Skip to main content

Just three days after Ottawa announced Cameroon as a participant in a Canadian-mediated peace process, the Cameroonian government issued a strong denial.MOHAMED ABD EL GHANY/Reuters

An embarrassing setback in a Canadian peace initiative in Cameroon has demonstrated the challenges that could hamper Ottawa’s planned new Africa strategy this year, but federal officials are optimistic the peace talks will still proceed.

The federal government is planning to release its Africa strategy in the early months of this year, aiming to boost Canada’s engagement with African countries. The unexpected reversal in Cameroon, however, is an example of the complexities that can trip up Canadian efforts on the continent.

On Friday, Foreign Affairs Minister Mélanie Joly announced that Canada had accepted a “mandate” to facilitate peace talks in an armed conflict that has killed more than 6,000 people in Cameroon in the past six years. She said the Canadian role reflected its “engagement to work with our African partners” – a reference to the government’s broader goals on the continent.

Ms. Joly’s announcement specifically listed Cameroon’s government as a participant in the Canadian-mediated peace process. Just three days later, however, the Cameroonian government issued a strong denial, insisting it had not accepted any foreign country to become the mediator or facilitator of peace negotiations.

Ms. Joly, speaking at a federal cabinet retreat in Hamilton on Tuesday, was asked about Cameroon’s denial. “Our goal is to be patient and take a deep breath,” she told journalists. “Peace talks are complicated and messy, but we stand ready to help.”

Ms. Joly said it was the Cameroonian government that had originally approached Canada for help in the peace process.

The government’s rejection of a Canadian mediation role dominated the front-page headlines in Cameroon’s newspapers on Tuesday. Local media commentators said there were pro-war hawks in the government who wanted the conflict to continue and were deliberately sabotaging the Canadian peace initiative. They noted that the government had walked out of a similar Swiss-led peace process last September after three years of talks.

“Analysts say there are some government bigwigs behind the scenes who have been throwing spanners in the works to frustrate the initiatives for peace talks,” a leading Cameroonian newspaper, The Guardian Post, reported on Tuesday.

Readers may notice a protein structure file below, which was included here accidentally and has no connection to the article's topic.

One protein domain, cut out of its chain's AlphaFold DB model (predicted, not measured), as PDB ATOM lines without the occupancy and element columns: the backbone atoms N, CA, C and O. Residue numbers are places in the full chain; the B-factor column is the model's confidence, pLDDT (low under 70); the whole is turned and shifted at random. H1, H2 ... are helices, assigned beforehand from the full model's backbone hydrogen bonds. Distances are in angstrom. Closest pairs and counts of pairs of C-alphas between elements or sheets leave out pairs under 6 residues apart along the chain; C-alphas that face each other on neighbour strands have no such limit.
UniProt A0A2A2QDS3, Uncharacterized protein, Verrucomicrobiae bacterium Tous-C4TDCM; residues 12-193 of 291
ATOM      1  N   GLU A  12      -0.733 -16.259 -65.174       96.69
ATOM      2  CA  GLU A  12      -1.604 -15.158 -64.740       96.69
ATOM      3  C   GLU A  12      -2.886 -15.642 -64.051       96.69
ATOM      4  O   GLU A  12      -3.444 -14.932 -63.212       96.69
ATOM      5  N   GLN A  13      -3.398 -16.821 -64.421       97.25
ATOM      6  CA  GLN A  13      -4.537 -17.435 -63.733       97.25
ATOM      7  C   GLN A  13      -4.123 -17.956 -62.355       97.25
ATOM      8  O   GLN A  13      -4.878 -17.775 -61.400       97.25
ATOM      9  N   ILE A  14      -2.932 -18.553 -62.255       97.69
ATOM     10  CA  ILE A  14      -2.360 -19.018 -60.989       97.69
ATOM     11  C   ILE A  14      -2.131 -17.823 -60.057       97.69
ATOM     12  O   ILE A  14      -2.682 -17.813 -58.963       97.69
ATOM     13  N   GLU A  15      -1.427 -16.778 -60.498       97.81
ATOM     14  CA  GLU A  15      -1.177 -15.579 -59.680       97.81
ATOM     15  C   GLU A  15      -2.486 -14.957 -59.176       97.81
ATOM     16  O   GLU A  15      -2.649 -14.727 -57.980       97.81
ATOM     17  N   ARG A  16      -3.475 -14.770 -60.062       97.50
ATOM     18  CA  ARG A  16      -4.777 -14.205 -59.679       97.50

It cited a “jealous rivalry and egocentric spirit” in some government factions as the reason for the official denial of the Canadian announcement.

Despite the government’s statement, the other participants in the peace talks – regional leaders in English-speaking regions who are seeking to secede from Cameroon – continue to support the peace process.

Ms. Joly’s press secretary, Adrien Blanchard, said the Foreign Affairs Minister’s announcement last Friday still stands. “We remain in contact with the parties,” he said on Tuesday.

Asked about Canada’s planned new Africa strategy, he said the work on the strategy is continuing. “Our objective is to broaden our coalition of states to tackle the most pressing issues,” he said.

Conservative foreign affairs critic Michael Chong said Ms. Joly should have exercised more caution before making an announcement about Canada’s role in Cameroon.

He pointed to the collapse of the Swiss-mediated talks last year and the problems the international community has had encouraging Cameroon’s President to engage in a dialogue with the anglophone minority in Cameroon.

“To this point the Cameroon government has not shown through its action any real desire to sit down with the opposition to talk about how to settle this conflict,” Mr. Chong told The Globe and Mail.

He said this episode is another example of the Trudeau government “focusing too much on communication without doing sufficient legwork on the ground to ensure this is what all parties had agreed to.”

NDP foreign affairs critic Heather McPherson said she doesn’t believe the Canadian government was lying when it said it would be a mediator in Cameroon peace talks.

“It’s not like Canada was making this up. It’s not unusual for there to be bumps in the road during a peace process,” she said. “It looked like the Cameroon government backed out under internal pressure. I’m not 100 per cent sure it was Canada’s fault.”

Ms. McPherson, who has worked for decades in international development, said she feels like Canada can play an important role in Cameroon’s future.

“We certainly hope that’s the case – that they are able to assist with the peace-building. We are a bilingual country like Cameroon. This is a long-standing conflict in a country that needs some support from countries like Canada.”

The worsening conflict between Cameroon’s security forces and separatist groups in the primarily English-speaking regions of Northwest and Southwest Cameroon has forced more than a million to flee their homes since the conflict erupted in 2016.

The English-speaking regions have felt excluded by the French-speaking majority for decades. Their grievances date back to the early 1960s when British-controlled and French-speaking regions were merged to form a single country.